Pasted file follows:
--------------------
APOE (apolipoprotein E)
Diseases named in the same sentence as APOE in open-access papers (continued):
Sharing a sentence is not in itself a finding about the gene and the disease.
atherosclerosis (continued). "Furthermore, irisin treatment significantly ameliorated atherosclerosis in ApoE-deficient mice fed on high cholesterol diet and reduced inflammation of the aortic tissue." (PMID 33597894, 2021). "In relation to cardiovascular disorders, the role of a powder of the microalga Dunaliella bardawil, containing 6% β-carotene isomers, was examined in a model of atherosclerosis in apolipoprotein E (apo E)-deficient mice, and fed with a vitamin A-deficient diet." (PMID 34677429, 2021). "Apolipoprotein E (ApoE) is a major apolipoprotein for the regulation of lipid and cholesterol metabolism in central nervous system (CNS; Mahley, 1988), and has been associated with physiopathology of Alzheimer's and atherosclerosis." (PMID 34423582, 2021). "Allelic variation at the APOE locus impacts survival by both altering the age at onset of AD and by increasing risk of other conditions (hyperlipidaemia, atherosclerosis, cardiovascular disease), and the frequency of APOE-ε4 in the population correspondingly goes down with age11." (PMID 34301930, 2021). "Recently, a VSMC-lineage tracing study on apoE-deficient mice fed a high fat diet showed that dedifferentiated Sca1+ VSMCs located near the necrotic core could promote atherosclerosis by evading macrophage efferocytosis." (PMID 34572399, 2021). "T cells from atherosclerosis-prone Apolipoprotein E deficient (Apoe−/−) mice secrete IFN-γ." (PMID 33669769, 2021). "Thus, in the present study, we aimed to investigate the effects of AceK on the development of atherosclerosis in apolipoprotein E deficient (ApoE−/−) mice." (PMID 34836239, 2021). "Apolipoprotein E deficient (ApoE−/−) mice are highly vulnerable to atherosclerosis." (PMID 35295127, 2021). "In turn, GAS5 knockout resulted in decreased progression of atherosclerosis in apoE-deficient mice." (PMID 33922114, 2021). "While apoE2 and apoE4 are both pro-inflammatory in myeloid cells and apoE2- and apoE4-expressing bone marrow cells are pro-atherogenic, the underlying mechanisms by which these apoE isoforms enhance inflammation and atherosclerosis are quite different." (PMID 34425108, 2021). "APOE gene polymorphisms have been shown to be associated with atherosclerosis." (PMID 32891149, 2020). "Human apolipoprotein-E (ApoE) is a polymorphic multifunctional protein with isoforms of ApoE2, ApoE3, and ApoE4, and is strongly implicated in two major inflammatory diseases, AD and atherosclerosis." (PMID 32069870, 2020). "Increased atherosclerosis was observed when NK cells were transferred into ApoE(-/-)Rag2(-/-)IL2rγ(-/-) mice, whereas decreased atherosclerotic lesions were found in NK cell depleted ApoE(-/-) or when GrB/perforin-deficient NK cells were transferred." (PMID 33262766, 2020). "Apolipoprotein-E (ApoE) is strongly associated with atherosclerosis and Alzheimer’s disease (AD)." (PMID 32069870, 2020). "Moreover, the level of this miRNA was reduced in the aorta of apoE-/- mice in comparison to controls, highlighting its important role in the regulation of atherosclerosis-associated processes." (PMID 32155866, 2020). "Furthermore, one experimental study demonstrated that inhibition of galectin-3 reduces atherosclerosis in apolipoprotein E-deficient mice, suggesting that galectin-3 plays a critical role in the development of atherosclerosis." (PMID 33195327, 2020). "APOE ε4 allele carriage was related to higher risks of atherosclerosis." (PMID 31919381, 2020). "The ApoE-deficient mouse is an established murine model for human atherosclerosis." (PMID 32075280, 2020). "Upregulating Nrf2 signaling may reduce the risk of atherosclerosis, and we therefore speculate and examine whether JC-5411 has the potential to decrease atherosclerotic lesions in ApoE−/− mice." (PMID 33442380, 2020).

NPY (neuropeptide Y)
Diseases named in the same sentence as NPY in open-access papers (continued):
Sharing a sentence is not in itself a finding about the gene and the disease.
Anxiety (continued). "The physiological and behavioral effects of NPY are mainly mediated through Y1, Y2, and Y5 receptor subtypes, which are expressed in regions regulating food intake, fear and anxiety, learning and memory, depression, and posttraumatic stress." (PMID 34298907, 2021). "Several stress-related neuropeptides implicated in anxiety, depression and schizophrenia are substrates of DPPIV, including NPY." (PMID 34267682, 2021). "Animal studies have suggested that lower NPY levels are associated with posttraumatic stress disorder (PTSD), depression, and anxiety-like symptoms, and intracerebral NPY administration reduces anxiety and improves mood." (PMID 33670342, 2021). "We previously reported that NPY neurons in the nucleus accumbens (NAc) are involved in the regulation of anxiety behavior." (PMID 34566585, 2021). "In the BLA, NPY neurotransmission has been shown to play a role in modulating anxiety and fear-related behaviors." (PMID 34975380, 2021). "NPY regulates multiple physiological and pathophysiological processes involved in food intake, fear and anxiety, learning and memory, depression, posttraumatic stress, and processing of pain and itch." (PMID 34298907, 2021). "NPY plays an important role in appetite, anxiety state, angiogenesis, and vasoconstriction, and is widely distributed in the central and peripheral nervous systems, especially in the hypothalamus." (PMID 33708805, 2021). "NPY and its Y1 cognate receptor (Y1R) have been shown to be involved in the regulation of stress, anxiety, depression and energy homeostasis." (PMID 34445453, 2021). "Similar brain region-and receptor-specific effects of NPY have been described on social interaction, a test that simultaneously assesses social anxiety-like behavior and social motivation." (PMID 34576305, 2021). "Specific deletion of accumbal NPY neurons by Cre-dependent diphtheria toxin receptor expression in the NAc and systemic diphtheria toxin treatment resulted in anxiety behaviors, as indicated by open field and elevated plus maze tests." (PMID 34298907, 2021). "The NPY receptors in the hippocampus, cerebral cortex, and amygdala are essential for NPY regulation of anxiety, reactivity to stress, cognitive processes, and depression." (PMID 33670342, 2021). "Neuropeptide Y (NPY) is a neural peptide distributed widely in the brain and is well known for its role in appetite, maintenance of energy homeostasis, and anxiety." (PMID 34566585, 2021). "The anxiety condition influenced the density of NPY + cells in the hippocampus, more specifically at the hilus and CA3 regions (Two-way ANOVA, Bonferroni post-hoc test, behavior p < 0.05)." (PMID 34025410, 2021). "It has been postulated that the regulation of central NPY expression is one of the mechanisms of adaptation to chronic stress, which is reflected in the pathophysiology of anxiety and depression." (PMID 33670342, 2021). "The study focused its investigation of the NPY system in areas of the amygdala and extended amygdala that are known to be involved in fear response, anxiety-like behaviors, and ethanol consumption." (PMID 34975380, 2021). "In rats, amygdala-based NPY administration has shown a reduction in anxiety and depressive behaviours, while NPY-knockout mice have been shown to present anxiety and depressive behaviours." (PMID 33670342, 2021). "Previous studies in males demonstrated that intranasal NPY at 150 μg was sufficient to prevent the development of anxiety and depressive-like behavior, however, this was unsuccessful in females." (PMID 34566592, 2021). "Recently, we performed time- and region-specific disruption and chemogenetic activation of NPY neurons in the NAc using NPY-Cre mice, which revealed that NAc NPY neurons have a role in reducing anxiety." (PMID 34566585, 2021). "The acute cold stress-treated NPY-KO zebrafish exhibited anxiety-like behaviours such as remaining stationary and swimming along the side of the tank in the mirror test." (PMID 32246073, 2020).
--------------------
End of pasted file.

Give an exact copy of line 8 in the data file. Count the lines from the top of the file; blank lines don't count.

Anxiety (continued). "The physiological and behavioral effects of NPY are mainly mediated through Y1, Y2, and Y5 receptor subtypes, which are expressed in regions regulating food intake, fear and anxiety, learning and memory, depression, and posttraumatic stress." (PMID 34298907, 2021). "Several stress-related neuropeptides implicated in anxiety, depression and schizophrenia are substrates of DPPIV, including NPY." (PMID 34267682, 2021). "Animal studies have suggested that lower NPY levels are associated with posttraumatic stress disorder (PTSD), depression, and anxiety-like symptoms, and intracerebral NPY administration reduces anxiety and improves mood." (PMID 33670342, 2021). "We previously reported that NPY neurons in the nucleus accumbens (NAc) are involved in the regulation of anxiety behavior." (PMID 34566585, 2021). "In the BLA, NPY neurotransmission has been shown to play a role in modulating anxiety and fear-related behaviors." (PMID 34975380, 2021). "NPY regulates multiple physiological and pathophysiological processes involved in food intake, fear and anxiety, learning and memory, depression, posttraumatic stress, and processing of pain and itch." (PMID 34298907, 2021). "NPY plays an important role in appetite, anxiety state, angiogenesis, and vasoconstriction, and is widely distributed in the central and peripheral nervous systems, especially in the hypothalamus." (PMID 33708805, 2021). "NPY and its Y1 cognate receptor (Y1R) have been shown to be involved in the regulation of stress, anxiety, depression and energy homeostasis." (PMID 34445453, 2021). "Similar brain region-and receptor-specific effects of NPY have been described on social interaction, a test that simultaneously assesses social anxiety-like behavior and social motivation." (PMID 34576305, 2021). "Specific deletion of accumbal NPY neurons by Cre-dependent diphtheria toxin receptor expression in the NAc and systemic diphtheria toxin treatment resulted in anxiety behaviors, as indicated by open field and elevated plus maze tests." (PMID 34298907, 2021). "The NPY receptors in the hippocampus, cerebral cortex, and amygdala are essential for NPY regulation of anxiety, reactivity to stress, cognitive processes, and depression." (PMID 33670342, 2021). "Neuropeptide Y (NPY) is a neural peptide distributed widely in the brain and is well known for its role in appetite, maintenance of energy homeostasis, and anxiety." (PMID 34566585, 2021). "The anxiety condition influenced the density of NPY + cells in the hippocampus, more specifically at the hilus and CA3 regions (Two-way ANOVA, Bonferroni post-hoc test, behavior p < 0.05)." (PMID 34025410, 2021). "It has been postulated that the regulation of central NPY expression is one of the mechanisms of adaptation to chronic stress, which is reflected in the pathophysiology of anxiety and depression." (PMID 33670342, 2021). "The study focused its investigation of the NPY system in areas of the amygdala and extended amygdala that are known to be involved in fear response, anxiety-like behaviors, and ethanol consumption." (PMID 34975380, 2021). "In rats, amygdala-based NPY administration has shown a reduction in anxiety and depressive behaviours, while NPY-knockout mice have been shown to present anxiety and depressive behaviours." (PMID 33670342, 2021). "Previous studies in males demonstrated that intranasal NPY at 150 μg was sufficient to prevent the development of anxiety and depressive-like behavior, however, this was unsuccessful in females." (PMID 34566592, 2021). "Recently, we performed time- and region-specific disruption and chemogenetic activation of NPY neurons in the NAc using NPY-Cre mice, which revealed that NAc NPY neurons have a role in reducing anxiety." (PMID 34566585, 2021). "The acute cold stress-treated NPY-KO zebrafish exhibited anxiety-like behaviours such as remaining stationary and swimming along the side of the tank in the mirror test." (PMID 32246073, 2020).